Home Cyber-Crime Cl0p ransomware gang leaks sensitive data from 6 US universites

Cl0p ransomware gang leaks sensitive data from 6 US universites

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There has been no confirmation from any of the universities whether their cyberinfrastructure was breached or the Cl0p ransomware gang demanded any ransom money to extort the data.

In a recent update, the infamous Cl0p ransomware group claimed to gain access to financial documents and passport information that allegedly belonged to students and staff from six top universities in the United States. 

SEE: Cl0p ransomware gang hits Aviation giant Bombardier

The group began posting the alleged stolen data online on the 29th of March. The universities included the following:

  • The Yeshiva University
  • The Stanford University
  • The University of Miami
  • The University of Maryland
  • The University of Colorado Boulder
  • The University of California, Merced

The records leaked by Cl0p ransomware and extortionist gang included screenshots revealing federal tax documents, requests for tuition remission paperwork, applications for the Board of Nursing, passports, and tax summary documents.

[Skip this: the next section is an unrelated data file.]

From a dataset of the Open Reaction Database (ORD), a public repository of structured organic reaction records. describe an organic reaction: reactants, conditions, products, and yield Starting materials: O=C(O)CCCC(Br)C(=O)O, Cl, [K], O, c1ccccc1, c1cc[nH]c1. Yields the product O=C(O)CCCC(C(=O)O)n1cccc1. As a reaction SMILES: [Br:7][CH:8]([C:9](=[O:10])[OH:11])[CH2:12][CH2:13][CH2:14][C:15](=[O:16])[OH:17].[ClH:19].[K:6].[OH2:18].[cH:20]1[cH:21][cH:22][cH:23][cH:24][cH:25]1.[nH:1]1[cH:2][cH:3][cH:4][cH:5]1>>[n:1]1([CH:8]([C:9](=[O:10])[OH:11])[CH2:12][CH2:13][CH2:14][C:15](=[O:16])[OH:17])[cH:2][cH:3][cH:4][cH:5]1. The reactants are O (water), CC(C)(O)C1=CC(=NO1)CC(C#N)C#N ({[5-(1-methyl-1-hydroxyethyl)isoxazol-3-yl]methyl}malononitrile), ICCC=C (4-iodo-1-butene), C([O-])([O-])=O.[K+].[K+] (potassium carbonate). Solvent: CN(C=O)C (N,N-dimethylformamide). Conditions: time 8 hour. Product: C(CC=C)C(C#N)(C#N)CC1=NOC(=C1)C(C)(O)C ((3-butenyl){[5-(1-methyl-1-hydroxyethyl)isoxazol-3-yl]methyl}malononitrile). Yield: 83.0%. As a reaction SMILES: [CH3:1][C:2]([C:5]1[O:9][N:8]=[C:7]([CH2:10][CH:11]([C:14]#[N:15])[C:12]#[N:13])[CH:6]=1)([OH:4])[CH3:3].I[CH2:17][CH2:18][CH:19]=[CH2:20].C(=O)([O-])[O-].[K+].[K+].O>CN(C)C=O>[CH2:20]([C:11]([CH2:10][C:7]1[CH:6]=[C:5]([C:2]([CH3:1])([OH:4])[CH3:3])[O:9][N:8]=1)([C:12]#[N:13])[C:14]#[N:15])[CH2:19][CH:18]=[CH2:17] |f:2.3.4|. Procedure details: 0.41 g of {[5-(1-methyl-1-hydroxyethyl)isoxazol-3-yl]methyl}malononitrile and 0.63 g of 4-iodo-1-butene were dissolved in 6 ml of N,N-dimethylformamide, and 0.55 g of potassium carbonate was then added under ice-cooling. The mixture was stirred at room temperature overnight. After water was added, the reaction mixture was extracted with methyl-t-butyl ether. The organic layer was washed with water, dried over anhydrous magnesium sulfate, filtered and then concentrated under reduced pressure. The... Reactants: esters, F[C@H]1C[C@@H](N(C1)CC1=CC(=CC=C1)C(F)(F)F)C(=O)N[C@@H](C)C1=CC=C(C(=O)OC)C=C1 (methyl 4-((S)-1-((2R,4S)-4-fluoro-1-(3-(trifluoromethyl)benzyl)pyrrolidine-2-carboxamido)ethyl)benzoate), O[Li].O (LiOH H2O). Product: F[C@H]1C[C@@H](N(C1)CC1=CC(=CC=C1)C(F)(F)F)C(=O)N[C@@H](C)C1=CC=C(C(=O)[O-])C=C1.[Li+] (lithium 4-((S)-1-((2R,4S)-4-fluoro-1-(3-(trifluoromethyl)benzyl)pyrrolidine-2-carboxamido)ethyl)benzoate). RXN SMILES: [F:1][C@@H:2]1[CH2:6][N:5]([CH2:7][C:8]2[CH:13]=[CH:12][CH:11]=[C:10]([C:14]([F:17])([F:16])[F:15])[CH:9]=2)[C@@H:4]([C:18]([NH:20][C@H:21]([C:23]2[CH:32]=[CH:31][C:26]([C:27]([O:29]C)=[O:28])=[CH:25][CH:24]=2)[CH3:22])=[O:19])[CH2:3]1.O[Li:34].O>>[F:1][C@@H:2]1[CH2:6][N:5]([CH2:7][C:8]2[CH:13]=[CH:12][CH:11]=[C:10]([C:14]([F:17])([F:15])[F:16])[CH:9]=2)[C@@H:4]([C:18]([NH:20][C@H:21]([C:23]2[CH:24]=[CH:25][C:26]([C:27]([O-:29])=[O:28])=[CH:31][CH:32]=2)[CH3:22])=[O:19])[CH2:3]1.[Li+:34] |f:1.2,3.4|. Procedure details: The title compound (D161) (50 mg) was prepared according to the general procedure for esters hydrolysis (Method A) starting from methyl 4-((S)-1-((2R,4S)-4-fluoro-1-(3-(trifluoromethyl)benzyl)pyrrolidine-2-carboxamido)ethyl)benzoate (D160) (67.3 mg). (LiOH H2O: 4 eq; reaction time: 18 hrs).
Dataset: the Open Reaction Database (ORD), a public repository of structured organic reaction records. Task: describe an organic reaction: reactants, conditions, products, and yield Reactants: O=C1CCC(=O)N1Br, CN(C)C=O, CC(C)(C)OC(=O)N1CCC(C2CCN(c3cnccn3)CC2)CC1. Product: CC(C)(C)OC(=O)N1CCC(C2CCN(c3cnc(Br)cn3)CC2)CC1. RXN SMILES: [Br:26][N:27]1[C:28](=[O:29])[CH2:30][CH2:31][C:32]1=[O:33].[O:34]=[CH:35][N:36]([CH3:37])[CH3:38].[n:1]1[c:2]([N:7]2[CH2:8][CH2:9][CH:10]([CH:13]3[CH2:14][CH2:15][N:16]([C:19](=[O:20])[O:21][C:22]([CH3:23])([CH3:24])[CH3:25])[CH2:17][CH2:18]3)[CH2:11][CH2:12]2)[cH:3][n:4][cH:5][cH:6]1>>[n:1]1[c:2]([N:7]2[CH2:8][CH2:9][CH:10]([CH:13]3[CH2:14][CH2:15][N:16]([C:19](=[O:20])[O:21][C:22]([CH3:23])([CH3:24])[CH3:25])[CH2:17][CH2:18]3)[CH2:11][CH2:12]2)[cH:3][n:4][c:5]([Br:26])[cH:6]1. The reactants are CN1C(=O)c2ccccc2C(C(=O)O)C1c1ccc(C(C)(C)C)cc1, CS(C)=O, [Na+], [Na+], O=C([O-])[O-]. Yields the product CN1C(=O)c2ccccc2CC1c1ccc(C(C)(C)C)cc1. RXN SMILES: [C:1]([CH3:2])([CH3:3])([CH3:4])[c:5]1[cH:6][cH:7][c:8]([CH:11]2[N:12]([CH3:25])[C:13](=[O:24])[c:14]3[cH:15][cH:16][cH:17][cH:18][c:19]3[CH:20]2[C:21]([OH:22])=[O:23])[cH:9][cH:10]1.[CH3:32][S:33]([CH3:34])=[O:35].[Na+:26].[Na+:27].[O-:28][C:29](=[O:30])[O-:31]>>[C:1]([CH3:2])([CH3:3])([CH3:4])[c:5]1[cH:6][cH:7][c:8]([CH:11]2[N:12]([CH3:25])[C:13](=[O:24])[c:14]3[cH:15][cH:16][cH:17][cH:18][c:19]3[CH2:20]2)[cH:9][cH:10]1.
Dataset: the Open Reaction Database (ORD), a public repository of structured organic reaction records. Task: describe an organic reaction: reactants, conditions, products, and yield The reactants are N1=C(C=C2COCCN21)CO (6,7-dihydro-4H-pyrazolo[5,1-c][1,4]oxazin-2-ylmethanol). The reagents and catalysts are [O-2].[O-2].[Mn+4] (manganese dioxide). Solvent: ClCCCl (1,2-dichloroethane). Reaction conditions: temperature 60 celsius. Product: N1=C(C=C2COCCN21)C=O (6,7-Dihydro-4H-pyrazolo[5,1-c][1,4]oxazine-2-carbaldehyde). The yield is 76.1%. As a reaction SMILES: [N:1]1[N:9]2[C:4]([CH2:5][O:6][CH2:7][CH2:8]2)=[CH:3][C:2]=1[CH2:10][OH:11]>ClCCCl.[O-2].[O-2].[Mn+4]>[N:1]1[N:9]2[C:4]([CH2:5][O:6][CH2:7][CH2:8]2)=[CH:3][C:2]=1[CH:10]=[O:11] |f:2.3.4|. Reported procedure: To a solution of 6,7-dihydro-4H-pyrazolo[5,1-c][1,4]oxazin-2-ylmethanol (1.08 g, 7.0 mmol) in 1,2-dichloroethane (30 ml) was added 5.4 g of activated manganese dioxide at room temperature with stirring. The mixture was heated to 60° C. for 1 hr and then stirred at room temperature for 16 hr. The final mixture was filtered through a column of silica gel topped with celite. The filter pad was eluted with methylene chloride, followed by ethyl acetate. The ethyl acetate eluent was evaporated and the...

This meant that several individuals were affected because the leaked data snapshots exposed sensitive information which included:

  • Photos
  • Dates of birth
  • home addresses
  • Passport numbers
  • Immigration status
  • Names of individuals
  • Social Security numbers

On the other hand, Hackread.com saw several more screenshots that were posted by the group including lists of individuals and their Social Security numbers, retirement documentation, and 2019/2020 benefit adjustment requests.

Not only this, but the leaked data also appears to include late enrollment benefit application forms for employees and the UCPath Blue Shield health savings plan enrollment requests. 

It is worth noting that this is not unusual for the Cl0p ransomware group since they have already been linked to a string of cyberattacks against various businesses.

Clop is one of the many cybercriminal groups that use a ‘double-extortion’ tactic where the ransomware is deployed on a compromised machine first, and then the threat actors threaten to post the corporate or sensitive stolen datasets on a leak site unless the blackmail demands are met.

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